• Failure to diagnose certain degenerative conditions related to the nervous system.
  • Improper use of equipment (surgical negligence), such as surgical retractors and surgical tourniquets.

Some of the above complications can be severe and could require compensation. If you’re interested in claims for nerve damage compensation after surgery, our team can help you.

What Is The Average Payout For Nerve Damage In The UK?

Unfortunately, we cannot offer an average payout for nerve damage. This is because nerve damage compensation is calculated individually, on a case-by-case basis. The amount you could receive is affected by a number of factors, including the severity of your injuries, and how long your treatment will take.

Typically, compensation in personal injury claims is made up of two heads. The first of these is general damages, which address both physical and psychological injuries and the pain and suffering they cause, as well as loss of amenity. Often, legal professionals refer to the Judicial College Guidelines (JCG), which provides guideline compensation brackets. You can find some examples of these brackets below.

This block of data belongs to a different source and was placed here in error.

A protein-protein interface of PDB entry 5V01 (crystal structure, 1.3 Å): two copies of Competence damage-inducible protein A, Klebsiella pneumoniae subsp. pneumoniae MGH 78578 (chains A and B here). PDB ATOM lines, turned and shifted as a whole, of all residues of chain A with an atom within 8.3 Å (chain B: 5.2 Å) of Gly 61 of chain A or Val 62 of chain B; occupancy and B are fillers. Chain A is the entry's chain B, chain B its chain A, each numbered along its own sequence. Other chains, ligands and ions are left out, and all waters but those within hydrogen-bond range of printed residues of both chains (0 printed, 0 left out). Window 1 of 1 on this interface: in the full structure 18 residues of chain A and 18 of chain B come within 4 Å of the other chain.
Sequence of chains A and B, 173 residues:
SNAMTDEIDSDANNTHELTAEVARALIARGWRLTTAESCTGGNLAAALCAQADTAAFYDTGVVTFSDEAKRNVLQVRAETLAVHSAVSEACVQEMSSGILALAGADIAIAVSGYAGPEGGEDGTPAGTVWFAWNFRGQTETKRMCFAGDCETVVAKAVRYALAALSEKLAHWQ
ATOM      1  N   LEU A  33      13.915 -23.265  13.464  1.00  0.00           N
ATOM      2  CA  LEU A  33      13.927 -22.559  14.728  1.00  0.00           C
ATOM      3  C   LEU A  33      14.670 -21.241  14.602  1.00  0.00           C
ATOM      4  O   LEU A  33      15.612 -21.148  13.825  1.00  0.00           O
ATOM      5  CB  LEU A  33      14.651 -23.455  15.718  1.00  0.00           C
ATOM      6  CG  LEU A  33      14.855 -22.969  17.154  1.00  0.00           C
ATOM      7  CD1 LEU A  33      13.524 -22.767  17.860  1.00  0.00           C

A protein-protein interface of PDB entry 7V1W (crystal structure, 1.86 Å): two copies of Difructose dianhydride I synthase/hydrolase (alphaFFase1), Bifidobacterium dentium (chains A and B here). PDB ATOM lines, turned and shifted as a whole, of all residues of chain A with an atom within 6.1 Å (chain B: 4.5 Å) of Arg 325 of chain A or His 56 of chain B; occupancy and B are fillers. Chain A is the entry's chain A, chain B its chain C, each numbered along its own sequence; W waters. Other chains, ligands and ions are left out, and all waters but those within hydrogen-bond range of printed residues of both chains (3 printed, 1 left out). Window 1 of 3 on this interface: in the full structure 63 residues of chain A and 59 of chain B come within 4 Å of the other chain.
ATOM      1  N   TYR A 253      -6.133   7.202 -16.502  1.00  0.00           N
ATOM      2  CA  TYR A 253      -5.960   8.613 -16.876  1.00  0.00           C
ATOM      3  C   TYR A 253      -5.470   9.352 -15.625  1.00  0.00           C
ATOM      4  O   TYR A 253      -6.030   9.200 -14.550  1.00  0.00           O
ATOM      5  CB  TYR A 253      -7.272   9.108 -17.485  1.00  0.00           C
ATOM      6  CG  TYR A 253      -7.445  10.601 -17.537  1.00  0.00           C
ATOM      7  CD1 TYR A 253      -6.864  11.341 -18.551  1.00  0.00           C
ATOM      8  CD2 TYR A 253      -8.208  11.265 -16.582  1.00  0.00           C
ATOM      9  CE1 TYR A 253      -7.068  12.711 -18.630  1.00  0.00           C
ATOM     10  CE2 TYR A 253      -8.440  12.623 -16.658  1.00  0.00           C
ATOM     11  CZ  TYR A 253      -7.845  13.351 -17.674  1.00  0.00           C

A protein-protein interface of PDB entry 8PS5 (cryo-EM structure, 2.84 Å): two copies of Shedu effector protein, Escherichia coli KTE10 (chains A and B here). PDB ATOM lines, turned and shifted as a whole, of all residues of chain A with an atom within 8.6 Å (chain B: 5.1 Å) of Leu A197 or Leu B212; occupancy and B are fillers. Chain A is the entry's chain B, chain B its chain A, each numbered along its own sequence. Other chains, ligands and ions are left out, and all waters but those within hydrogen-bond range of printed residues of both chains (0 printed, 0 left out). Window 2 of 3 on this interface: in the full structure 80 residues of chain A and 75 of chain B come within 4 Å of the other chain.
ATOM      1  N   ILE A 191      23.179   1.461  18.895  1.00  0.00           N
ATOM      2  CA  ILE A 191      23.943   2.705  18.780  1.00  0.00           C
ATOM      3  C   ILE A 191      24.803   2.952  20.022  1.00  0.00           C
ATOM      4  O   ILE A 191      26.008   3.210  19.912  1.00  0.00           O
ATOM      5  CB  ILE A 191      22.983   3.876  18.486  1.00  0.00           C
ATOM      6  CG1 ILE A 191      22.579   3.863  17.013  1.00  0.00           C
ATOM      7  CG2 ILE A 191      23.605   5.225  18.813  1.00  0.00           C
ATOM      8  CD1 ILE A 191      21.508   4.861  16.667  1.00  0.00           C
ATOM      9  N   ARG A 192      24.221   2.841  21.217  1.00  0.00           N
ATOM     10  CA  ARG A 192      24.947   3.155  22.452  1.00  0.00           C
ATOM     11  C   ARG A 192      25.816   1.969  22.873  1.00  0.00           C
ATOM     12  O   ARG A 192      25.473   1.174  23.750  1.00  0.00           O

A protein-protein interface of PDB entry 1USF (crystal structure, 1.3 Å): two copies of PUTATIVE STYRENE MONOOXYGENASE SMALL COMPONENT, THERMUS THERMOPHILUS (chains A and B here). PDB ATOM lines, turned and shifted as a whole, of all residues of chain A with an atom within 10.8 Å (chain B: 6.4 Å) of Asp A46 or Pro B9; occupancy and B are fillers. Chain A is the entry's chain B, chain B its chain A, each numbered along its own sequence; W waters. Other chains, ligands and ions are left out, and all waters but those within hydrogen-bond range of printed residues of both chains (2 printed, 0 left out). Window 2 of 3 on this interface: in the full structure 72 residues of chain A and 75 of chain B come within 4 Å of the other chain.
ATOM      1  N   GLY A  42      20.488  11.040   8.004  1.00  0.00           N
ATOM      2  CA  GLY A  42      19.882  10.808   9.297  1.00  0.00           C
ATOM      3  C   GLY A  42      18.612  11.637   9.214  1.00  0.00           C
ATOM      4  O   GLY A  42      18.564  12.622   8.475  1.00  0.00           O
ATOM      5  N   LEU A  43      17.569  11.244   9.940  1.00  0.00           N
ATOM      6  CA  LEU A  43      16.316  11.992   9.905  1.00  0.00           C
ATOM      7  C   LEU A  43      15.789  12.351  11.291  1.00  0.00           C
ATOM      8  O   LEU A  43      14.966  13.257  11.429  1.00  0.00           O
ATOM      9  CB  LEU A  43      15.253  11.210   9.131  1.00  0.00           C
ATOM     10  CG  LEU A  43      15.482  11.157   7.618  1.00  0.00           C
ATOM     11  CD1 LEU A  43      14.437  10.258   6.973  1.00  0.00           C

Back InjurySevere (i)£91,090 to £160,980Severe damage to the nerve roots and spinal cord leading to serious consequences.
Back InjurySevere (ii)£74,160 to £88,430Such injuries could include nerve root damage, impaired mobility and sexual difficulties.
Leg InjuryLess Serious (i)£17,960 to £27,760Injuries may include nerve damage in the lower limbs and serious soft tissue damage.
Skeletal InjuryFractures of Nose or Nasal Complex (i)£10,640 to £23,130Serious or multiple fractures that cause damage to the nerves, airways and tear ducts.
Hand InjurySerious Thumb Injury£12,590 to £16,760The tip of the thumb is amputated with nerve root damage.
Hand InjuryModerate Thumb Injury£9,670 to £12,590Damage to the nerves or tendons resulting in impaired sensation.

The second head of claim is special damages. This head of claim covers the financial impacts caused by your injuries, for example:

  • Loss of earnings
  • Travel costs
  • The cost of mobility aids
  • Prescription costs
  • Home adjustment costs

To learn more about nerve damage compensation, or to find out how a nerve damage compensation calculator could potentially help you, contact our team of advisors today.